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Title: Modeling mobile health service delivery to Syrian migrant farm workers using call record data
Authors: Salman, F. S.
Yücel, E.
Kayı, İ.
Alışık, S. Turper
Coşkun, A.
Keywords: Call record data
Mathematical model
Mobile health care
Seasonal migrant workers
Vehicle routing
Issue Date: 2021
Publisher: Elsevier Ltd
Abstract: A significant number of Syrian refugees under temporary protection in Turkey work in agriculture seasonally in various rural areas during several months a year. These migrant farm workers and their families are deprived of access to the regular health care system and preventive services due to their remote locations. The government supports the delivery of different types of mobile health care services, such as vaccination for children, reproductive health and screening services. While planning the mobile health care service delivery, it is critical to know where the refugees will work during what time frame; hence the demand for the services. By analyzing the call record data of a major mobile network operator in Turkey, we quantify the increase in the volume of calls made by Syrian refugees in various agricultural areas during the harvesting season of local crops. This information helps us to forecast spatial and temporal distribution of demand for mobile health care services at a fine granularity. Taking demand over multiple periods as input into a mathematical programming model, we optimize the routing of mobile clinics that visit locations close to where refugees are concentrated over the given planning horizon. We consider three hierarchical objectives. Given the availability of a number of mobile clinics at community health centers in the districts, the first objective aims to maximize the percentage of refugees that can benefit from each service type within pre-defined close distances. The second objective minimizes the number of clinics needed while covering the maximum percentage of refugees. The third objective minimizes the total travel distance of the clinics, while keeping the maximum coverage level using a minimum number of clinics to achieve this level. We quantify the benefits of centralized planning (by the province directorate) over decentralized planning (by each district separately). We also show the trade-off between the required number of clinics and coverage of potential patients. © 2020 Elsevier Ltd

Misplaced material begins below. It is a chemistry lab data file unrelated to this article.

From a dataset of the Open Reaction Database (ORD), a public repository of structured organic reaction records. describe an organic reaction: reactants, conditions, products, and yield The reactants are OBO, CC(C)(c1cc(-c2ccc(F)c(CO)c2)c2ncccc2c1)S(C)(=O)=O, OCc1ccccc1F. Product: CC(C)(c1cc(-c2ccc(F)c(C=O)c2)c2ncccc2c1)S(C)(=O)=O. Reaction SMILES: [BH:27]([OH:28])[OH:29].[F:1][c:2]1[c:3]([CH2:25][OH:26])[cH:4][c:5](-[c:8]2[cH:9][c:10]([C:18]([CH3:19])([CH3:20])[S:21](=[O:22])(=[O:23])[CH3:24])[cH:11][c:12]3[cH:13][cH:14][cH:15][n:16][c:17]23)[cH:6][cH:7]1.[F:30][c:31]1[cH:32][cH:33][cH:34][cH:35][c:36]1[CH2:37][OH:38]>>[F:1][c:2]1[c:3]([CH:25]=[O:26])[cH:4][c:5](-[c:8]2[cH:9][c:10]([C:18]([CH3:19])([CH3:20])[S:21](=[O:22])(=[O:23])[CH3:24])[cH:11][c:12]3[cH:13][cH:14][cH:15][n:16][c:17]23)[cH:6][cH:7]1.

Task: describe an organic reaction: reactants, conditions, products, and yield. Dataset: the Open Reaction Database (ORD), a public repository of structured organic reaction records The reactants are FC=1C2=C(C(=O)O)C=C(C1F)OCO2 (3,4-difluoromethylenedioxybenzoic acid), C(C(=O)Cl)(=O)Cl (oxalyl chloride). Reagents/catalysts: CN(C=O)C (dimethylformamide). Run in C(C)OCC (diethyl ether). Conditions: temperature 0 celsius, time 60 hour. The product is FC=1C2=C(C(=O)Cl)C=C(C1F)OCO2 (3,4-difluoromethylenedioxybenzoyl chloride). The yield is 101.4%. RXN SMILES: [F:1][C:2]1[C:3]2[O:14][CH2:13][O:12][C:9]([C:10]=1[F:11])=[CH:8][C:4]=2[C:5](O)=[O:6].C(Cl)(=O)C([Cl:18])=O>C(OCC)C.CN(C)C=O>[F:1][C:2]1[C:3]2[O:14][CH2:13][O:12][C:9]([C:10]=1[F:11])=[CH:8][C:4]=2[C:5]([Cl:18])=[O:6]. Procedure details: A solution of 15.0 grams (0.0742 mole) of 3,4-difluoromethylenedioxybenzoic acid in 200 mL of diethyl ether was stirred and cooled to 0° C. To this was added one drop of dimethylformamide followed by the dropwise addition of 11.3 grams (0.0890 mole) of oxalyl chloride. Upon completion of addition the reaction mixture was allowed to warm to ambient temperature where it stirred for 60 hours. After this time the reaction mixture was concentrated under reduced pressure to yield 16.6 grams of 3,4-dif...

ISSN: 0038-0121
Appears in Collections:Endüstri Mühendisliği Bölümü / Department of Industrial Engineering
Scopus İndeksli Yayınlar Koleksiyonu / Scopus Indexed Publications Collection
WoS İndeksli Yayınlar Koleksiyonu / WoS Indexed Publications Collection

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